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Filling the Void: Tim “The Freak” Lincecum’s No-Hitters

Tim Lincecum is one of the biggest “What Ifs” of the last two decades.

Tim Lincecum by Acordova is licensed under CC BY SA-3.0

Filling the Void: Tim “The Freak” Lincecum’s No-Hitters

Estimated Reading Time: 10 Minutes

We’re several months into our worldwide attempt to “flatten the curve” and have been offering daily escapes into the sporting events of yesteryear through our “Filling The Void” series. We’ve looked back on the inspiring, mind-boggling, and remarkable events as well as the ordinary, daily games we’ve been missing in our lives. We here at The Turf Sports sincerely hope you and your loved ones are staying healthy and being safe through these trying days. We’d also like to take a moment to send out a huge THANK YOU to all of those front-line folks keeping society going – from the medical community to those stocking grocery store shelves, delivering supplies around the country or helping us all fight this virus together in some other essential, invaluable way. You are all heroes.

Today: Tim Lincecum throws two no-hitters a year apart, both of which are against the San Diego Padres.

Editor’s Note: Sucks for the Padres. I feel bad for them, but things are looking up in the future!

I’m going to say something inflammatory to… pretty much everyone. Tim Lincecum’s career numbers at his peak are very close to those of Hall of Fame Pitcher and GOAT Sandy Koufax at his.

Stop screaming. Hear me out.

Tim Lincecum and Sandy Koufax have very close career numbers if you invert one set.

Don’t believe me? Take a look.

Lincecum from 2008 to 2016.


Sandy Koufax from 1958 to 1966.

12 Y12 Y12 Y16587.6552.76397314441374092324.117548067132048174823961878794971312.691.1066.

The Tim Lincecum is REVERSE Sandy Koufax.

Why is this important? I honestly don’t know. I just think it’s interesting to look at. However, what I find interesting is the sharp decline in Lincecum’s performance. In order to understand what happened there, we need to go back to the beginning.

The Freak came onto the scene in 2007, during a short stint with the San Francisco Giants. To say that Lincecum rocketed through the Giants farm system would be false. He traveled at lightspeed through it. Once in San Francisco, the Freak put up solid numbers. Not terrible. A solid first go in the Bigs.

No one expected him to win the Cy Young the next year and no one expected him to do it again the following season.

In those two seasons, Lincecum struck out over 260 hitters and won fifteen or more games. His ERA dropped from the year before to 2.62 and 2.48. Even his ERA+ rose dramatically. It’s no surprise that Lincecum won the Cy Young both years, especially with his WAR topping out at 7.9 and 7.5.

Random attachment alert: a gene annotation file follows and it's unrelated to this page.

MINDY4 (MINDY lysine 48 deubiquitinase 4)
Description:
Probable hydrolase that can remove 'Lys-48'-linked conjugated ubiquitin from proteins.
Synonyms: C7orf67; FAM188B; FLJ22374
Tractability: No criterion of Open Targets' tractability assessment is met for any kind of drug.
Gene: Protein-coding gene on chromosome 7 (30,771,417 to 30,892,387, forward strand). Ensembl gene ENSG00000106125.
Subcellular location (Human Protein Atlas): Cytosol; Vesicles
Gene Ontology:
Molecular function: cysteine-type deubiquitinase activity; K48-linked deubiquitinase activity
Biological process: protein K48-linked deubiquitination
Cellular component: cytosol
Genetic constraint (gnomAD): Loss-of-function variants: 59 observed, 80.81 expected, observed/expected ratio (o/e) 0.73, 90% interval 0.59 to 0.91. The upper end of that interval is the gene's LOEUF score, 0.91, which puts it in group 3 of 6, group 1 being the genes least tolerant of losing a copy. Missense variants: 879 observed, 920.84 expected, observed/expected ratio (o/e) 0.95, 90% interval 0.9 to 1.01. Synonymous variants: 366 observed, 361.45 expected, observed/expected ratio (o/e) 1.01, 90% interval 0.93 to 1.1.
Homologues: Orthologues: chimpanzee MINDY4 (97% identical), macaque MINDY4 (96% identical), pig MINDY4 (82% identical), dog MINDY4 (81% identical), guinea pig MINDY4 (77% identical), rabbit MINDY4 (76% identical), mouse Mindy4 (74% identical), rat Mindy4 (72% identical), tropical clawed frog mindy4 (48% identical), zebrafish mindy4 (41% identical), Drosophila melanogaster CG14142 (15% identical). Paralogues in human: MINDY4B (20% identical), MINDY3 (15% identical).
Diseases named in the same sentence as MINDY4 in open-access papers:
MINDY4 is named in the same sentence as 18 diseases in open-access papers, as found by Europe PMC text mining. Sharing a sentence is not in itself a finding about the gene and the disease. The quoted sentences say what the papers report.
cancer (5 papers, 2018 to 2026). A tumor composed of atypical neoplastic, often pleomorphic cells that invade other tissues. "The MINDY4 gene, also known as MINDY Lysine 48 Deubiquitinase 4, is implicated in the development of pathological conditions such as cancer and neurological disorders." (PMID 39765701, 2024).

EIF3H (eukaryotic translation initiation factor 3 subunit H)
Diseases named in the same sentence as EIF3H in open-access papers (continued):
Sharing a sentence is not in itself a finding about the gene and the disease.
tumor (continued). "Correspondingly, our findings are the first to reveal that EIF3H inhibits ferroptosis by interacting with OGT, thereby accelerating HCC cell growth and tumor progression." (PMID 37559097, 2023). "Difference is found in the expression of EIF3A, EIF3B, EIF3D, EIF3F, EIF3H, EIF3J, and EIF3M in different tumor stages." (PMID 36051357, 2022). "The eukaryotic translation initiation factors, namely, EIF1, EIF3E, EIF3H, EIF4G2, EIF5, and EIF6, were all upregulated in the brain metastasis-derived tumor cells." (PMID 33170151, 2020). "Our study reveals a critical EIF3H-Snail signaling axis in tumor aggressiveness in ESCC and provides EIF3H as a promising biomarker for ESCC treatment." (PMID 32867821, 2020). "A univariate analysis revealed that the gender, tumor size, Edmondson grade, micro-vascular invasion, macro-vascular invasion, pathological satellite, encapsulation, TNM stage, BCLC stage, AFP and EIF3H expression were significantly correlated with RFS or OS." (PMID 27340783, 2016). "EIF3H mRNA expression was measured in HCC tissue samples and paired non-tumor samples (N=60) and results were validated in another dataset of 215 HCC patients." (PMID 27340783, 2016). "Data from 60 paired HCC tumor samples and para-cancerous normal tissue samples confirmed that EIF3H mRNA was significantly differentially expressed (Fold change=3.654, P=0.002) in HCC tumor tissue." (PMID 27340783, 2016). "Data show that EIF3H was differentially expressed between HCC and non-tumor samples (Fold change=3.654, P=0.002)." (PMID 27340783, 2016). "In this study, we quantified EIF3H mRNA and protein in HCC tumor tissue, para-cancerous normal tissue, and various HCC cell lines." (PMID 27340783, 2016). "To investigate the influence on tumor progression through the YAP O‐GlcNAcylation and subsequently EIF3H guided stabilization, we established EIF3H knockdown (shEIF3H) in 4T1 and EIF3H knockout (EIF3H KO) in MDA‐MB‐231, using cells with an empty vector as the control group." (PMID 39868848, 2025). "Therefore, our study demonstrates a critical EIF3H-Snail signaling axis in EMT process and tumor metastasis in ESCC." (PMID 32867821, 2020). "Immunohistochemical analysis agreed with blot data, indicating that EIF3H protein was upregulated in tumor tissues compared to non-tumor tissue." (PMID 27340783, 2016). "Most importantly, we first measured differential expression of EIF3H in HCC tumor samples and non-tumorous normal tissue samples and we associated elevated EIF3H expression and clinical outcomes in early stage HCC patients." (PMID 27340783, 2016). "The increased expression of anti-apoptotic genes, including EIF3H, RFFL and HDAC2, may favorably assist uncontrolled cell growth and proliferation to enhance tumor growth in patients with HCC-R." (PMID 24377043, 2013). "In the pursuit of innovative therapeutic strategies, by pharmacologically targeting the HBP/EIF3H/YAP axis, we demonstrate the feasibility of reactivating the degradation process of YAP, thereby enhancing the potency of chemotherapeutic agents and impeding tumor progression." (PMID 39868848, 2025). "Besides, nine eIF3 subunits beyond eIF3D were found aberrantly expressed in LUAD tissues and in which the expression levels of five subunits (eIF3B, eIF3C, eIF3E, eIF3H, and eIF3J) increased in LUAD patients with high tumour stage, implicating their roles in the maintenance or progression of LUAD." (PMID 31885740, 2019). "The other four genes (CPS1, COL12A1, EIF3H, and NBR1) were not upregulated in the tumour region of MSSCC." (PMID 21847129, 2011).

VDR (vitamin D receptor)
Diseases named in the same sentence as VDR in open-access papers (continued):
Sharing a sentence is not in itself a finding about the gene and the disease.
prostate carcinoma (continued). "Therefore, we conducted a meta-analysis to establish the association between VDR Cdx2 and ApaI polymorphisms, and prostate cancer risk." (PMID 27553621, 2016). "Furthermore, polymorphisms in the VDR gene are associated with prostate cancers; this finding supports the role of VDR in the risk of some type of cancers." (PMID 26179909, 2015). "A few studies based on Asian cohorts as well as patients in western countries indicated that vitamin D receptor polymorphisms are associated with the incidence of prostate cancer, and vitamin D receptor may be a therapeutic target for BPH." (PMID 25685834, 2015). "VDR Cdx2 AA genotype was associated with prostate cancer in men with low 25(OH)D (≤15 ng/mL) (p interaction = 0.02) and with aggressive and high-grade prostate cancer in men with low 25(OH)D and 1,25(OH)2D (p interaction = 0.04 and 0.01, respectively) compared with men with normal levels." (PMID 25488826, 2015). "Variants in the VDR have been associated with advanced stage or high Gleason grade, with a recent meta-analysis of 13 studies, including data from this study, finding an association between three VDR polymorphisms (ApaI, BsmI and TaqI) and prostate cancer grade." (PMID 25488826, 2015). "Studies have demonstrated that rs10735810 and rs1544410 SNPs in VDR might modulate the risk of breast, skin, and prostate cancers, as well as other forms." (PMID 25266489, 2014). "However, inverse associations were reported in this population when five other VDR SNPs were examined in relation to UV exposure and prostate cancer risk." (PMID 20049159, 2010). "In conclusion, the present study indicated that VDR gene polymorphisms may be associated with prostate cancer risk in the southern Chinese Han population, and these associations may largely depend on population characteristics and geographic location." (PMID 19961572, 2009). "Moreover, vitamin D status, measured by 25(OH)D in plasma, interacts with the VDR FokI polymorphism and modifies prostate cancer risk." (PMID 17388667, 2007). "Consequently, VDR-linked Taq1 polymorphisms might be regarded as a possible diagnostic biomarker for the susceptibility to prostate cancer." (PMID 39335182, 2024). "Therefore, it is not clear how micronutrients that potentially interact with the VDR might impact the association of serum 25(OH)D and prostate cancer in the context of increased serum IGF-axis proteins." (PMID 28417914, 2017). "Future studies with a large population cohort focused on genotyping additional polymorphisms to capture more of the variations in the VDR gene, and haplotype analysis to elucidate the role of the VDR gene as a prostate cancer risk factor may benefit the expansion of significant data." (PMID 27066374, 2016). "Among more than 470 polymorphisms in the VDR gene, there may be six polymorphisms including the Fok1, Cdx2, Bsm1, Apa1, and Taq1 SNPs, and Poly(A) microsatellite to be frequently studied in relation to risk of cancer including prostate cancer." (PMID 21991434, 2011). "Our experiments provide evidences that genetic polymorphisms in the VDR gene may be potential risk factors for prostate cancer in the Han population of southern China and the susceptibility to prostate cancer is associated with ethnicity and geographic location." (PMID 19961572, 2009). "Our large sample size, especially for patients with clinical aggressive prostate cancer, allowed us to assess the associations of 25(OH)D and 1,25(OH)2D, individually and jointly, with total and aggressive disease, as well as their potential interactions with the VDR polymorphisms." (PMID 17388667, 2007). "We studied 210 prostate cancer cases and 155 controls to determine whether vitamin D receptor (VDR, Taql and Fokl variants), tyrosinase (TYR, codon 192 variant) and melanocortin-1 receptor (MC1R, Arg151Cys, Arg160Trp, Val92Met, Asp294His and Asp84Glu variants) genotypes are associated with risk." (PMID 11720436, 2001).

With those numbers right out of the gate, it’s no wonder The Freak saw a decline over the next few years. To give you an idea of where Sophmore season Lincecum stood, if he put up those numbers a decade later, he’d be one of the top five pitchers in the league. His ERA would find him somewhere between 3rd and 4th, right behind guys like Kershaw and Scherzer. His K/9 would be somewhere around 7th, around the likes Jacob deGrom and Luis Severino, so till in the upper echelon of MLB Starters.

From there, Lincecum’s decline became evident. Normally, a pitcher would turn to his pitching coach, create a contingency plan, and find a way of maintaining consistency. Lincecum turned away from his coach, his father, and he began to slide.

This is an interesting bit of the story. Tim Lincecum and his dad Chris have been working on his pitching motion sing he was a child. Chris had developed and pieced together Lincecum’s mechanics. The body stays low, the stride is long, and his release point is the exact same for every pitch. At one point, Chris even said he could diagnose Tim’s mechanical issues just by listening to him pitch on the radio.

One of my favorite stories about the development of Lincecum’s pitching motion is the “Dollar Bill Story.”

To create this sustained momentum, Chris invented a drill in which he placed a dollar bill on the ground to the left and in front of the landing spot of Tim’s left foot. Tim would have to pick up the dollar in the same motion after releasing the ball.

“My dad’s always stressing, ‘Pick up the frickin’ dollar! If I put down a hundred-dollar bill, you’d pick it up every time!” Tim says. “If I get out there and get myself over [the front leg], my follow-through should be the tail end of when you whiplash a whip. That’s what it is for me. Like Tiger Woods finishing his swing.”

“When he finishes his follow-through, his back leg, knee to hip, is parallel to the ground, on the same plane as his back. His back foot is above his head. Like a ballerina’s.” – Chris Lincecum via Sports Illustrated

Dave Righetti, the Giants Pitching Coach during Lincecum’s time in San Fran, felt differently, saying, “His dad obviously did a very good job with Timmy. I treat Timmy differently from most pitchers: I leave him alone.”

However, after winning his two Cy Youngs, Lincecum distanced himself from his father.

“I’ve always worn two hats with Tim,” Chris said in an interview with The Ringer. “I’m his dad, and I’m his mechanics guy. The father-son relationship never wavered. But the baseball relationship did. He’d won two Cy Youngs. And even after two Cy Youngs, I was still on him about his mechanics. So at one point he came to me and said, ‘I want to do this on my own. I need to do this on my own.’ It was like a rite of passage, the sort of thing any son goes through in his relationship with his father.”

After this point in time, The Freak came back down to earth.

Lincecum’s WAR over the next two seasons? 15.4.

The following seven seasons? 5.9… Total.